(Reuters) – The head of the House Oversight panel on Tuesday urged the immediate suspension of U.S. Postmaster General Louis DeJoy following reports that he illegally reimbursed former employees for political contributions, and announced an investigation.
House Oversight and Reform Committee Chairwoman Carolyn Maloney, in a statement, said if the allegations are true, DeJoy faced “criminal exposure” not only for violating the law with the transactions but also for lying to Congress when he denied making them at a recent hearing.
“We will be investigating this issue, but I believe the Board of Governors must take emergency action to immediately suspend Mr. DeJoy, who they never should have selected in the first place,” she said.
The move follows accusations by former workers at DeJoy’s company that he reimbursed employees for campaign contributions to his preferred Republican politicians, an arrangement that would violate federal campaign finance law. The Washington Post and the New York Times both reported the allegations over the weekend, citing multiple unnamed former employees.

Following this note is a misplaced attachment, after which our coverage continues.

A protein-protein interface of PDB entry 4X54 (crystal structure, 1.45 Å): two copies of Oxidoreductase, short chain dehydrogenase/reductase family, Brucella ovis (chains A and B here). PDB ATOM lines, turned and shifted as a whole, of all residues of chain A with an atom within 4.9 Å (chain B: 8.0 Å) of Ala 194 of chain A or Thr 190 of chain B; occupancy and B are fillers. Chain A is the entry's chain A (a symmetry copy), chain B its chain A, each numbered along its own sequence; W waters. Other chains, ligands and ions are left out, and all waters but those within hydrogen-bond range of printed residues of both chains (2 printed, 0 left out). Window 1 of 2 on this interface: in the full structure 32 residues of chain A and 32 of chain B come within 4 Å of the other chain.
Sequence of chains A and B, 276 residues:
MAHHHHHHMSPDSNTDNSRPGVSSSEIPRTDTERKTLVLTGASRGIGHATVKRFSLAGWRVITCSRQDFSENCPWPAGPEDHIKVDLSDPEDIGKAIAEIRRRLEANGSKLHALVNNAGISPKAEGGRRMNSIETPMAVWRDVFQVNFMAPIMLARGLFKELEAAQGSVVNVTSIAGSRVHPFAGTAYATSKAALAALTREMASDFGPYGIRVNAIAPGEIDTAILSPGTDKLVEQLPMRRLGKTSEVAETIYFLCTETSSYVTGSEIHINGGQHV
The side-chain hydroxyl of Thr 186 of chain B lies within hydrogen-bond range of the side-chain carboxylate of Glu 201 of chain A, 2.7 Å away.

President Donald Trump on Monday said he would support an investigation into campaign contributions involving DeJoy, a Trump donor who is already facing a political fire storm after changes he implemented ahead of the November election that critics said could delay mail-in balloting.
On Tuesday, White House chief of staff Mark Meadows defended DeJoy and accused Democrats of launching a political probe in an election year.
“Louis DeJoy is an honorable man,” Meadows told reporters at the White House. “I’m sure he’ll cooperate completely, and we serve in a great country where you’re innocent until proven guilty.”
The House Oversight committee is already investigating USPS operational changes, including curbed overtime, and sent DeJoy a subpoena last week seeking related documents. New York’s attorney general has also separately filed a lawsuit over the issue.
Democrats have accused him of deliberately disrupting the Postal Service as millions of Americans consider whether to cast their vote by mail in the Nov. 3 presidential election, saying the changes could slow down mail delivery and delay ballots.
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